When Haylee Franks graduated from high school in 2018, she wasn’t sure what she wanted to do with her life. Her mom worked for an ophthalmologist—a doctor who specializes in vision care—and invited her to shadow workers in the office. Suddenly, Franks had found her calling.
“I found myself falling in love with the profession right away,” says Franks, who took a job helping a doctor in a small ophthalmology clinic.
Still, there was only so much Franks could do in the field with the education she had at the time. To progress in her career and boost her paycheck, she decided to go back to school—enrolling in Tarrant County College’s Certified Ophthalmic Assistant (COA) program. Today, Franks helps care for patients under the direction of a retina specialist at Ophthalmology Associates, a multi-specialty vision clinic in Fort Worth.
“TCC prepared me for my career because I had an amazing instructor who was able to explain topics fully in different ways, so each student was able to learn and grasp the material,” Franks shares. “My instructor also brought in guest speakers who were in diverse fields inside the ophthalmology world, helping us find the right paths for ourselves.”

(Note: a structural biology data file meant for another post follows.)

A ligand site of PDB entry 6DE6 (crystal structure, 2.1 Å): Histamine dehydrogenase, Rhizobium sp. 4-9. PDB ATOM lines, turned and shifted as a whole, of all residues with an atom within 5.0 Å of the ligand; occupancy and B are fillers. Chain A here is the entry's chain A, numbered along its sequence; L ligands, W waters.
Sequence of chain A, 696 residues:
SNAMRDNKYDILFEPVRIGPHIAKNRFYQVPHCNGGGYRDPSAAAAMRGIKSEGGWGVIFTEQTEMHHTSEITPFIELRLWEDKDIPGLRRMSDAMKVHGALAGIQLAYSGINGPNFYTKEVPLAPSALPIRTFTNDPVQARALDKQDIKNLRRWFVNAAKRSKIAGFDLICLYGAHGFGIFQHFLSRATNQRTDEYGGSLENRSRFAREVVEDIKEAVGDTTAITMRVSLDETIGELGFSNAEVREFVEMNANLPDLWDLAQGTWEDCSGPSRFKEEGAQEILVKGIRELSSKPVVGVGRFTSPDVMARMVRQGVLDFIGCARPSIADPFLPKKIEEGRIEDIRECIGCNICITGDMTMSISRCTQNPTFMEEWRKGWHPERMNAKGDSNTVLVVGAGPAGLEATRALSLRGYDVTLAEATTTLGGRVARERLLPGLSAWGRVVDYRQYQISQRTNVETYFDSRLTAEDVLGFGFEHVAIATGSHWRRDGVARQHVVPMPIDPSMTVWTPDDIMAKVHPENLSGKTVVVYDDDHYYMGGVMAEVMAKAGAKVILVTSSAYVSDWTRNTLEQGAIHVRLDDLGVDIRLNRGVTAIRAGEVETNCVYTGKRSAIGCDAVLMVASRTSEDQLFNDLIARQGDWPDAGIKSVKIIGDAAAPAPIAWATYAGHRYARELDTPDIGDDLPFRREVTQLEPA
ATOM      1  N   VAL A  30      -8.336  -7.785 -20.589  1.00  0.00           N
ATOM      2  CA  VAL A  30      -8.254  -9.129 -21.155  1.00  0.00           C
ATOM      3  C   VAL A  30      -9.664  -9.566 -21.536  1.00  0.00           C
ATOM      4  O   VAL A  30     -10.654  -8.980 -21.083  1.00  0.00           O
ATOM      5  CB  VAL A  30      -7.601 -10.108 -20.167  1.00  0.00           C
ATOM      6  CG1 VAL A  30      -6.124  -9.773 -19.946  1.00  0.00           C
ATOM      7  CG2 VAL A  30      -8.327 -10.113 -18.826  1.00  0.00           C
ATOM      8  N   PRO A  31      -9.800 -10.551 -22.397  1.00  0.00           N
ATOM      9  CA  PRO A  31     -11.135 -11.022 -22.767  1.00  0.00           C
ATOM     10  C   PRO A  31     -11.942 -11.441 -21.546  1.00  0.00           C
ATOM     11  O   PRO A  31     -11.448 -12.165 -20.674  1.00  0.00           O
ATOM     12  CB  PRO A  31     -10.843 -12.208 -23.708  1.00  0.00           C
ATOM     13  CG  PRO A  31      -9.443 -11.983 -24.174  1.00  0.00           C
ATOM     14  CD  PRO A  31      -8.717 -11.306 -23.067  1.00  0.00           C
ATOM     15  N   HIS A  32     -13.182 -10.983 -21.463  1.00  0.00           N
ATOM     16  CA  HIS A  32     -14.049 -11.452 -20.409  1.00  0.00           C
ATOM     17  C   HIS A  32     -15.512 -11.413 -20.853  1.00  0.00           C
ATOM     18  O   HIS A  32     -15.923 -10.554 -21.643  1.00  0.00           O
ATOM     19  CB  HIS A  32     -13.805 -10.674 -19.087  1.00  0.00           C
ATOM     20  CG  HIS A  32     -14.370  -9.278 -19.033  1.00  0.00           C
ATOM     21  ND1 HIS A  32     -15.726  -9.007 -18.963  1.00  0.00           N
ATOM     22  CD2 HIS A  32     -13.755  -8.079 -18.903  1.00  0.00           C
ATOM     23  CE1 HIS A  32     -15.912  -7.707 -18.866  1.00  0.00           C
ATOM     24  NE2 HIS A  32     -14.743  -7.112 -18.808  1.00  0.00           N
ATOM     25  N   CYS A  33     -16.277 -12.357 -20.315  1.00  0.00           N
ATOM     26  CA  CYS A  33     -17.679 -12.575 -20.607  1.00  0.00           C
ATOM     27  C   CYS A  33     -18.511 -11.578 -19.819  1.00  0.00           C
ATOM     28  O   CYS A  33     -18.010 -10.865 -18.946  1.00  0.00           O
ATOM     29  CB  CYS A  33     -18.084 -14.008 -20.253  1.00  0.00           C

Job openings for ophthalmic assistants and technicians abound in North Texas and across the nation. To ensure the need is met, the College is growing its ophthalmology offerings.
TCC has long had robust health care professions programs, training professionals including registered nurses, surgical technologists, anesthesia technologists, EKG technicians, physical therapy assistants and respiratory care workers, among many others. The expansion of ophthalmology learning opportunities is another example of how TCC partners with business and industry to support the local health care environment. Here are this Fall’s new programs that will train students for in-demand careers and help ensure that Tarrant County residents have access to vital services for their well-being.
Visualizing Success: Ophthalmic Technician Program
TCC began its ophthalmology offerings in 2011 in its Continuing Education division. The non-credit program, which Franks completed, prepares students to take the COA certification exam and join the field in an entry-level capacity.